- The US Cries About War Crimes While Imprisoning A Journalist For Exposing Its War Crimes — Caitlin Johnstone:
I mean, can we take a moment to deeply appreciate the irony of this? Because it’s so obscene and outrageous it’s actually hard to take in unless you really let it absorb. The most powerful government in the world, which serves as the hub of the most powerful empire that has ever existed, is working to extradite a journalist for exposing its war crimes while simultaneously rending its garments over war crime allegations against another government. I mean, damn. You would think a power structure that had recently been caught red-handed committing war crimes and is currently in the process of imprisoning a journalist for exposing those war crimes would at least have the sense not to yell too loudly about war crimes for a little while. But this is how confident the empire is in its ability to control the narrative.
- The Right’s ‘Grooming’ Rhetoric Didn’t Begin with QAnon — You Have to Go Back a Bit Further to Get to the Source — Sophie Bjork-James in Religion Dispatches:
For 45 years Christian Right campaigns seeking to limit the civil rights of sexual minorities have instead framed their efforts as protecting children. A prime example comes in the form of opposition to trans rights bills, often called “Bathroom Bills” by Christian Right groups in order to ratchet up the fear, since they claimed that these bills would put women and girls at risk by allowing male predators into female bathrooms. This tactic remains in play because it accomplishes so much. It works. First, it shifts the conversation away from what these campaigns are actually doing by reframing supremacist movements as a defense of those who are powerless—children. Protecting children is far more popular than limiting the civil rights of a group of people. Polls show that support for same-sex marriage is at an all-time high, and that limiting LGBT rights is increasingly unpopular. So, instead of organizing around a narrative of defending heterosexual privilege and opposing the rights of LGBTQ people, this shift frames supporters of these bills as victims—or at least as defenders of victims. This tactic also creates a moral enemy of one’s political opponents. Anita Bryant’s mantra, “homosexuals cannot reproduce, they must recruit,” rhetorically transformed gays and lesbians from human beings into a nefarious agenda. In this rhetoric, LGBT people aren’t citizens—not teachers, neighbors, parents—but a dangerous force. Today this tactic is being used not only to demonize LGBTQ people, but also anyone who supports LGBTQ rights. As DeSantis’s press secretary tweeted, “If you’re against the Anti-Grooming Bill, you are probably a groomer or at least you don’t denounce the grooming of 4-8 year old children.”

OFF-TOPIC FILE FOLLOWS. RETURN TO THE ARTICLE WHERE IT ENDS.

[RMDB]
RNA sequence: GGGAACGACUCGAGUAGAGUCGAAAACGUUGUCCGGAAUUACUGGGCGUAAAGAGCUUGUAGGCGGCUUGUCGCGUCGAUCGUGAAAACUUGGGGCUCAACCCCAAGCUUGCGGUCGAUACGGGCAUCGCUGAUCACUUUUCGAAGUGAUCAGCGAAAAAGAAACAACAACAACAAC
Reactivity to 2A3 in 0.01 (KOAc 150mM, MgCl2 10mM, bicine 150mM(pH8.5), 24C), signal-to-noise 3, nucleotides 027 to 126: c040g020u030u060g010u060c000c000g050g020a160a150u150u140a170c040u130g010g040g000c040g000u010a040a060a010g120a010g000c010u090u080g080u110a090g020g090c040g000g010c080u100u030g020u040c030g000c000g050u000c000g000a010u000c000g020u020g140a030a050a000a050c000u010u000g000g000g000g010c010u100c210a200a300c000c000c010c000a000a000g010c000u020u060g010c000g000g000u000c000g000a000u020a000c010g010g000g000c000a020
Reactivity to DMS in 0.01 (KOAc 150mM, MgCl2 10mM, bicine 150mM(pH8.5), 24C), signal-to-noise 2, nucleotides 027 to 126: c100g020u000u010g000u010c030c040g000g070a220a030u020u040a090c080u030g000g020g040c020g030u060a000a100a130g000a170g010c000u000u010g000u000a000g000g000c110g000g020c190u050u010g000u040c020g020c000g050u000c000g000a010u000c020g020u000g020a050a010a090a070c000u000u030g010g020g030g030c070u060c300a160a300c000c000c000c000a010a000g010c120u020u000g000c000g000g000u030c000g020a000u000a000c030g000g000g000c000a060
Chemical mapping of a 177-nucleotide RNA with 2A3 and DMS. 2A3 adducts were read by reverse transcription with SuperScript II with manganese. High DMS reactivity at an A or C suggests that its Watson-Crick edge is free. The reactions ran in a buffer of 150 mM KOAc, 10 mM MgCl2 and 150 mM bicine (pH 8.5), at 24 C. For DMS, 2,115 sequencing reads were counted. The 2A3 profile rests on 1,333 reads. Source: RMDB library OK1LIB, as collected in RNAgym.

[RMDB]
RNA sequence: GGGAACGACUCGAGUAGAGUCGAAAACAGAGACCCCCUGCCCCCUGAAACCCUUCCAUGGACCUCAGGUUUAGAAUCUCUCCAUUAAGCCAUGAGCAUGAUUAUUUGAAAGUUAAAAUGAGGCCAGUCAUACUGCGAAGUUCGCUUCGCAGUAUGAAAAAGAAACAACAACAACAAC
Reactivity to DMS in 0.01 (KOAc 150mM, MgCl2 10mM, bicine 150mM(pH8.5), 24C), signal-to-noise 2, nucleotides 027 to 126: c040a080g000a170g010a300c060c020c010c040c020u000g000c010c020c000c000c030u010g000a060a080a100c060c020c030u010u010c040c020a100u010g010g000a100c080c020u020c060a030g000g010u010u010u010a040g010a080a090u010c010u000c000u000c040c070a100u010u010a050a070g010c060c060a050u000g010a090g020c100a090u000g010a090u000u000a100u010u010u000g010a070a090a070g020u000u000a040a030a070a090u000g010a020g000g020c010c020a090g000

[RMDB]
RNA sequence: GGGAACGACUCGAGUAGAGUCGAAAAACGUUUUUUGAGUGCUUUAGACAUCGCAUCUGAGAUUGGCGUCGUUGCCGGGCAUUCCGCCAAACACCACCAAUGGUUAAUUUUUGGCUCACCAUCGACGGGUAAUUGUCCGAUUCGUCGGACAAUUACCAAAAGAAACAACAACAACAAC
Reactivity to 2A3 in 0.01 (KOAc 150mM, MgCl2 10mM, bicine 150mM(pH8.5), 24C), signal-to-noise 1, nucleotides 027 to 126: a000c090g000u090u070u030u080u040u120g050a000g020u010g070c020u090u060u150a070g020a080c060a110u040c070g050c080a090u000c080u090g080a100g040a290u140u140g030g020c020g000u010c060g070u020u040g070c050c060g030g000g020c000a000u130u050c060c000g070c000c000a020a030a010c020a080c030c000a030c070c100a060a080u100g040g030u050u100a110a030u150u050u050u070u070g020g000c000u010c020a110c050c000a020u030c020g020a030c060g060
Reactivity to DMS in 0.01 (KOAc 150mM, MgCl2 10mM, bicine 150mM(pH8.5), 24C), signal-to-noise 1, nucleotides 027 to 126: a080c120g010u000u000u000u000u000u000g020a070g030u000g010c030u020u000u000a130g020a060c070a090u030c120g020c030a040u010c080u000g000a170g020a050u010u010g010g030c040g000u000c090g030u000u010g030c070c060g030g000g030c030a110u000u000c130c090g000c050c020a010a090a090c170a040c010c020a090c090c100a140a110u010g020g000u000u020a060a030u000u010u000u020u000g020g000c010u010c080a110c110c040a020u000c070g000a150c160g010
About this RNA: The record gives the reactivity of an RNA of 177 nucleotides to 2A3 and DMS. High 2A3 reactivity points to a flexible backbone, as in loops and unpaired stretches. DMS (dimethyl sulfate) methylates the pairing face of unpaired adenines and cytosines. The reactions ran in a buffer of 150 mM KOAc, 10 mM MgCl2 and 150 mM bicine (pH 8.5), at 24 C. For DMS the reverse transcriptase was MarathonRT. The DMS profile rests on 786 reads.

- Doonesbury — by Garry Trudeau:
- Why politicians must pretend to want cheap housing — Cameron Murray:
Affordability is a beautifully vague word. It’s a word that works nicely as a covert signal—that is, a word that means something different to your target audience compared to others. Aspiring homeowners can be led to believe that the word implies cheaper prices to buy homes. Maybe also cheaper rents. They feel their concerns are acknowledged. It appears like something is being done for them. For homelessness and public housing advocates, the word affordability can imply a boost to public housing investment to provide non-market housing options to the neediest. The word makes it appear that something is being done for them too. But the beauty of a covert signal is that the true meaning is known only to the target audience. In this case, large property owners and developers. They know that affordability means that absolutely nothing will be done that puts the value of their property assets at risk. To them, the word is an invitation to participate in the next great property scam.[If, like me, you prefer ingesting information accompanied by breakfast cereal, the video is here:]